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Dioxins at Doorstep of Washington State Capital
OLYMPIA, Washington, May 12, 2008 (ENS) - The extent of dioxin contamination in Budd Inlet at the front door of Washington's capital city is beginning to emerge from a study of the inlet's sediments conducted by the state that is being made public Monday.

The Washington state capital city of Olympia is situated at the southern end of Budd Inlet, a southern arm of Puget Sound. The inlet is contaminated with dioxins that were first discovered in 2006.

Although dioxins were found in areas throughout the inlet, the highest levels of dioxins were found in sediments near stormwater discharge pipes and the Port's shipping berths.

The specific source of dioxins in Budd Inlet is unknown. Most likely, dioxin contamination resulted from stormwater runoff or historical industrial use of shore areas, according to the state Department of Ecology, which conducted the study.

Runoff into Budd Inlet at Moxlie Creek (Photo courtesy City of Olympia)
Dioxins are chemicals that pose potential health risks to humans, including the possibility of cancer. Typically byproducts of industrial practices, dioxins are usually are found around areas of heavy industrial use.

Starting today, people can review the report, which summarizes the findings from last summer's initial sampling and from recently analyzed samples. It will be posted to the Department of Ecology's website here.

Elevated levels of dioxins were found in the inlet's sediments in 2006 when the Port of Olympia was preparing to dredge its berthing area. As a result, the state agency launched an investigation to learn as much as possible about the contamination, such as how far and deep it extends and whether there are any identifiable sources responsible for the dioxins.

The highest levels of dioxins were found at the Port of Olympia's shipping berths (230 parts per trillion (ppt) and 4,212.5 ppt), Moxlie Creek (60.3 ppt) and Hardel Mutual Plywood (59.8 ppt).

Excluding the port's shipping berth area, dioxin readings ranged from 2.9 to 60.3 ppt.

The lowest levels of dioxins were found in the upper Budd Inlet area, where the average reading was 14.7 ppt.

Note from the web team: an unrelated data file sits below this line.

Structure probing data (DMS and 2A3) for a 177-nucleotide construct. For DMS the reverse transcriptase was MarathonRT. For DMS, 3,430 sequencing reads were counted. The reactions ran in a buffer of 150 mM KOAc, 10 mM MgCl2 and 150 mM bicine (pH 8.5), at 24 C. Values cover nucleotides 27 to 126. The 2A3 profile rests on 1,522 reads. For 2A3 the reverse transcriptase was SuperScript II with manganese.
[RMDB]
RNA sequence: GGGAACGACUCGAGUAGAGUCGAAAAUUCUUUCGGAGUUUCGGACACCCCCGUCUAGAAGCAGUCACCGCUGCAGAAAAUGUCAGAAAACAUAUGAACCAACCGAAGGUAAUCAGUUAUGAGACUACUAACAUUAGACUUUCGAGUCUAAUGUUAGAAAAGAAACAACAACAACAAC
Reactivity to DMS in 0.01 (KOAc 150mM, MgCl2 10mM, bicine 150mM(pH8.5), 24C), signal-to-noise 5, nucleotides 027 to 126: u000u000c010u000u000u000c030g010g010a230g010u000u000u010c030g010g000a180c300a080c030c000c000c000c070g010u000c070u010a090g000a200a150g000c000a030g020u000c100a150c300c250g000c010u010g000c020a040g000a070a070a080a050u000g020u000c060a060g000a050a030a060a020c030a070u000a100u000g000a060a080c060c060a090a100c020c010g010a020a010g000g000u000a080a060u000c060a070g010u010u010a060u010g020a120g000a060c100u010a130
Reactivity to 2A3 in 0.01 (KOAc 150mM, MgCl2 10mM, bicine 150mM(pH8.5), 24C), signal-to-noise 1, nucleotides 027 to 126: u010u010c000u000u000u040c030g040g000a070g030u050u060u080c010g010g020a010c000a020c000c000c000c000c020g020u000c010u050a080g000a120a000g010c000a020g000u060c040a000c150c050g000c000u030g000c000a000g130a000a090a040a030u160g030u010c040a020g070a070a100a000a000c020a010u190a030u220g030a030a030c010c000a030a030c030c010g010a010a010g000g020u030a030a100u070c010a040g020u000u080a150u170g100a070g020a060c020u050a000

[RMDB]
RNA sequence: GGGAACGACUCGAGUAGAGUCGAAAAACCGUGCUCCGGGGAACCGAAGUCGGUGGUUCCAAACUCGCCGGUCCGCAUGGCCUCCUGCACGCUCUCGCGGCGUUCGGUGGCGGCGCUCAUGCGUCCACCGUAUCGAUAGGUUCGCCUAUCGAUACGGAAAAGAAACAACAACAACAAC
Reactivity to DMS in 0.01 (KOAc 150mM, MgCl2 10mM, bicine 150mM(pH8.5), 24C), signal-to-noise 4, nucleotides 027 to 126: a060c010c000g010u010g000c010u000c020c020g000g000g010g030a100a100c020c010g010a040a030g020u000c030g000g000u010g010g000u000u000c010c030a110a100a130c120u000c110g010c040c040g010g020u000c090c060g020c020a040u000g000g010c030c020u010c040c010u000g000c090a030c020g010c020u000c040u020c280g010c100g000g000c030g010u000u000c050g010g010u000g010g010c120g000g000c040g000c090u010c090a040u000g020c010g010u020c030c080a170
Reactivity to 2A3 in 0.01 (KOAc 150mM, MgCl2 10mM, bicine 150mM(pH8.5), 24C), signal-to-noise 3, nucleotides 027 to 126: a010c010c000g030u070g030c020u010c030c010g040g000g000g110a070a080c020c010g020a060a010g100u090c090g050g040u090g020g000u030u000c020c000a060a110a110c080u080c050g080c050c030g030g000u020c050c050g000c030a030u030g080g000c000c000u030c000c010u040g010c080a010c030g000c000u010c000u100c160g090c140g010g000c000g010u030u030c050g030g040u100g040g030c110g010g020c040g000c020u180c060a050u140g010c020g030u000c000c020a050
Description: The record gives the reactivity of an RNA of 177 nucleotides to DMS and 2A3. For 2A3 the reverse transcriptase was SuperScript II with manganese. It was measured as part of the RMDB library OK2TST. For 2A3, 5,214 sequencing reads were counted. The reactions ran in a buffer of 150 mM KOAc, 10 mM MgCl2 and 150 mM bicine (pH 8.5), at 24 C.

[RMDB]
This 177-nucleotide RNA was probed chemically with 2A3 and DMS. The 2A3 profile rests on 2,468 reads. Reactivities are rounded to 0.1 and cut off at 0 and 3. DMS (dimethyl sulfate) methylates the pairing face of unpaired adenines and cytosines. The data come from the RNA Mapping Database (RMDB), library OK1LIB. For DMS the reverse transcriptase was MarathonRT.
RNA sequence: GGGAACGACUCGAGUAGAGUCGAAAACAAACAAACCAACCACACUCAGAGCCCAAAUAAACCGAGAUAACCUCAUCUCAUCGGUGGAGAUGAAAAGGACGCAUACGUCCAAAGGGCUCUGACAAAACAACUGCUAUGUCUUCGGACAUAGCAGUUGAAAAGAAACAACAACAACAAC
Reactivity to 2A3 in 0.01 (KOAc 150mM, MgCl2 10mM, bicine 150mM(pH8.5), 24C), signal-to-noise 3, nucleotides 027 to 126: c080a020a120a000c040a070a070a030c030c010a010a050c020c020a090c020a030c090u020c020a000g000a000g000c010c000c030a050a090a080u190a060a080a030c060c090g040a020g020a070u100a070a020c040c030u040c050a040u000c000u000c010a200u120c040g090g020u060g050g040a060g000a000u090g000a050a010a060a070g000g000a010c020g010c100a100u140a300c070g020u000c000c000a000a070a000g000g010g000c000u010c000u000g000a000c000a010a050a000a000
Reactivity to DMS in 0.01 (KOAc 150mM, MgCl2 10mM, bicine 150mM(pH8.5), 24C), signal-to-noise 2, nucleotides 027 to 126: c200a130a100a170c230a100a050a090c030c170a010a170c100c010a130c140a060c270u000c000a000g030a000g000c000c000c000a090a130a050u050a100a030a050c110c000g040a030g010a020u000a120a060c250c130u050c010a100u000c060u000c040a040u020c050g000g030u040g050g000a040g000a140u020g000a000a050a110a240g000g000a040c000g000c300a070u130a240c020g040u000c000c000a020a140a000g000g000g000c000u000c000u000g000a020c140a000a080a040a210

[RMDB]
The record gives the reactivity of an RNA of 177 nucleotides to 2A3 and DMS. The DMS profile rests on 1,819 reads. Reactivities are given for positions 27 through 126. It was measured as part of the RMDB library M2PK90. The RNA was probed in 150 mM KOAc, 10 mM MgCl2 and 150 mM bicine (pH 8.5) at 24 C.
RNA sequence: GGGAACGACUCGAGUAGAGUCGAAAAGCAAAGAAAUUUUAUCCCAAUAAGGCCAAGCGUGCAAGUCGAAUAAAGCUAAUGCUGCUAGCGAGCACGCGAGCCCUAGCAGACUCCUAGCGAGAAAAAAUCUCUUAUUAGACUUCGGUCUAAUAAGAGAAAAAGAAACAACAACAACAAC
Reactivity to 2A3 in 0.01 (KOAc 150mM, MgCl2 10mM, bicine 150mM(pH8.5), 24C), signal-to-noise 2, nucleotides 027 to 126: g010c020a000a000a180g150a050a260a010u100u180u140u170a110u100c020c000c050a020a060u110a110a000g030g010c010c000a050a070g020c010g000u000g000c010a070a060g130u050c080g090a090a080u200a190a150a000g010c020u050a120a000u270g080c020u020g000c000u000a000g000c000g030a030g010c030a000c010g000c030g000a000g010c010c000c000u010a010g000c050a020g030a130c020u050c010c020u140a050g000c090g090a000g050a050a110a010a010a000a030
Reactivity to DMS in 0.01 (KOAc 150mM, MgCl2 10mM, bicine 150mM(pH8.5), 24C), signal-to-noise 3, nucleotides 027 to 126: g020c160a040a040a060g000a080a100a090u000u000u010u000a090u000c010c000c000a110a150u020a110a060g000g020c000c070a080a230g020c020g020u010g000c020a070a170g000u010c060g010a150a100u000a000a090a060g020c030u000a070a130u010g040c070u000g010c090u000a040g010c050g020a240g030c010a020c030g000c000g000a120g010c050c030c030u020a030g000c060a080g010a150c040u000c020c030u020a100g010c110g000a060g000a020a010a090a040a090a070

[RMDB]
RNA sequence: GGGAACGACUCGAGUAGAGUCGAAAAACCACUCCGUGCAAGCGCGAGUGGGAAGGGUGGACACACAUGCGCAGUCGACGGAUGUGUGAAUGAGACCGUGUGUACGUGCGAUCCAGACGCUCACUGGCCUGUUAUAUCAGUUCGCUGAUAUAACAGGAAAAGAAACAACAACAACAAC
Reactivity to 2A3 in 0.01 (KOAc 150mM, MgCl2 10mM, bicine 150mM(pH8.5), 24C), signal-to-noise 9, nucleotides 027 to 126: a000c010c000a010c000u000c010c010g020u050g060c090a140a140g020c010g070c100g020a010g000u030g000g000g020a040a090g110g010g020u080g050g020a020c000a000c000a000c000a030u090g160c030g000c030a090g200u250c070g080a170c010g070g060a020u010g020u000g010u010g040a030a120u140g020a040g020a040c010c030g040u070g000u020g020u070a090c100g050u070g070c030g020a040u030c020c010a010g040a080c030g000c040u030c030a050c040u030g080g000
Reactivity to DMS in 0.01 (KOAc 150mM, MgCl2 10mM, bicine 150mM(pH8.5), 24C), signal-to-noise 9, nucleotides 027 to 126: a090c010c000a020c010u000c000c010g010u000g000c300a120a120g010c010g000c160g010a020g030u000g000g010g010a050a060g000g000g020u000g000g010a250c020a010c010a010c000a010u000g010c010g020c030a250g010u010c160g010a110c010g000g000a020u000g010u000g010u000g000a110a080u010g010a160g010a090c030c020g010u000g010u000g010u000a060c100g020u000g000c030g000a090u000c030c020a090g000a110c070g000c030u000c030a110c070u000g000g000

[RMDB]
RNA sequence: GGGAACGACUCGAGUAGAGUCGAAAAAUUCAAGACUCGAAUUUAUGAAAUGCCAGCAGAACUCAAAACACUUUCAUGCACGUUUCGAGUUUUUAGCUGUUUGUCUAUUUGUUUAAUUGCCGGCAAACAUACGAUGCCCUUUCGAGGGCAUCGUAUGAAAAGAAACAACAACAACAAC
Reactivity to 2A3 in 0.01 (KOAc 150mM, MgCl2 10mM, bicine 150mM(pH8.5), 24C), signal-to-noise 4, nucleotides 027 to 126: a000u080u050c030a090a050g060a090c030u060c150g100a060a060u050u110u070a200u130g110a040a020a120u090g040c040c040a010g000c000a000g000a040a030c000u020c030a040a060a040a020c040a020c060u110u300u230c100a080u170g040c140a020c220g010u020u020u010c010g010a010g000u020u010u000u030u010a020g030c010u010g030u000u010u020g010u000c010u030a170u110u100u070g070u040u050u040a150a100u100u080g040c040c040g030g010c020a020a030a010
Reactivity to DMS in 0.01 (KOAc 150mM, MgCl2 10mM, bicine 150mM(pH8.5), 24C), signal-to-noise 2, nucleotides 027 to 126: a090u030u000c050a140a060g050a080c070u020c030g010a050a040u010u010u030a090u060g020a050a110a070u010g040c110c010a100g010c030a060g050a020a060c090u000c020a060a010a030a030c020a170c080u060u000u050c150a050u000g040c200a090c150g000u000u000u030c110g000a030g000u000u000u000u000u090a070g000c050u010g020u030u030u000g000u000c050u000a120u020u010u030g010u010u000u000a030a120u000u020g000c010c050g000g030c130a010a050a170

The report indicates that the dioxins are likely from a chemical used to preserve wood, called pentachlorophenol or PCP. It is not clear how many industrial sites around the inlet may have used this chemical.

Based on the report's findings, the Department of Ecology plans to do more sampling around the Moxlie Creek outfall.

Sampling crews will also check near Priest Point Park and in the northern reaches of Budd Inlet to find where dioxin levels drop to what could be considered a background or more naturally occurring level unaffected by industrial pollution.

A public meeting on the dioxins in Budd Inlet starts at 6:30 on June 5 in Room A of the Olympia Center, 222 Columbia Street. Ecology staff will give a presentation at 7 p.m. and answer the public's questions about study findings and next steps.

Public comments about the study will be taken from May 12 through June 17. Send comments to: Rebecca Lawson, Ecology, SWRO Toxics Cleanup Program, PO Box 47775, Olympia, WA 98504-7775, email: [email protected]

Budd Inlet is a high-priority cleanup area under the Puget Sound Initiative, a comprehensive effort by local, tribal, state and federal governments, business, agricultural and environmental interests, scientists, and the public to restore and protect the Sound.

The Department of Ecology plans to conduct similar bay-wide sediment studies in other early action areas, including Port Gardner at Everett, Oakland Bay in Mason County and Port Angeles Harbor.

Copyright Environment News Service (ENS) 2008. All rights reserved.



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